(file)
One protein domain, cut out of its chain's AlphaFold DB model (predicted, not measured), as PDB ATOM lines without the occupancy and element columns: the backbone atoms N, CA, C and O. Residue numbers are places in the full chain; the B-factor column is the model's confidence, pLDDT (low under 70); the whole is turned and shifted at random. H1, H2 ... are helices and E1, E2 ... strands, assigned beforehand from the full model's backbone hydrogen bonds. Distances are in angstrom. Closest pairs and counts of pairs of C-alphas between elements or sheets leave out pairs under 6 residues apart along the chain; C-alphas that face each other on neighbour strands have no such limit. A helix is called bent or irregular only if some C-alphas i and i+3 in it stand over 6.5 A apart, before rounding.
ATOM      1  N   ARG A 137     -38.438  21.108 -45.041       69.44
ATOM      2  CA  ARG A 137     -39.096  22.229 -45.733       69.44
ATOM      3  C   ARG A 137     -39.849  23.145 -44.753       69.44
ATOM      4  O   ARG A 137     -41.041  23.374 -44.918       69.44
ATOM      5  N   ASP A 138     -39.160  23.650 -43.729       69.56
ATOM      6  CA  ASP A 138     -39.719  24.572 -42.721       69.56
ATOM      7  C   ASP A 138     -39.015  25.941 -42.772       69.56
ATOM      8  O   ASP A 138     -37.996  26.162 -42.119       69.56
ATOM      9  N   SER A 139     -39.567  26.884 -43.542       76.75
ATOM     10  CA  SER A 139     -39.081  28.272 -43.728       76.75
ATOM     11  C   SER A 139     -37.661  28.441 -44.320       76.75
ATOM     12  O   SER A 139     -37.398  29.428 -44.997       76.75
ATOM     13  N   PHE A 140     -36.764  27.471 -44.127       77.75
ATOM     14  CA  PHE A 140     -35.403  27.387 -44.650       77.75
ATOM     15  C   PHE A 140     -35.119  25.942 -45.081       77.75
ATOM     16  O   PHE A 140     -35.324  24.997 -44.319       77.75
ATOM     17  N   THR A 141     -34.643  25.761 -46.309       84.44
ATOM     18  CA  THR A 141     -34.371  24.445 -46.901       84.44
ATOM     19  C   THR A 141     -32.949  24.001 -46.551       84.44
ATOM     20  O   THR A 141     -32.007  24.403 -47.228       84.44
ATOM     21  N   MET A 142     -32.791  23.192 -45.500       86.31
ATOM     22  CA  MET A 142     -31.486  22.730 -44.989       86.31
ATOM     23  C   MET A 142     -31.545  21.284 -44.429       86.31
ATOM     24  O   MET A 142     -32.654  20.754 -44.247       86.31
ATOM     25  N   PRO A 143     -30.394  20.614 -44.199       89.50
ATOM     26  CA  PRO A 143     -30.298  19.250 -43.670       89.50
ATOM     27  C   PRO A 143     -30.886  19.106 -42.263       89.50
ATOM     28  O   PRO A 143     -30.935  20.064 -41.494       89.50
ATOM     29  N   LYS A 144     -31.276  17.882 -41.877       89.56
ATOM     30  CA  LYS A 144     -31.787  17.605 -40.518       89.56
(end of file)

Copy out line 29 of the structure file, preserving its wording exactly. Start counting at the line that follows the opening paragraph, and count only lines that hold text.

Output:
ATOM     29  N   LYS A 144     -31.276  17.882 -41.877       89.56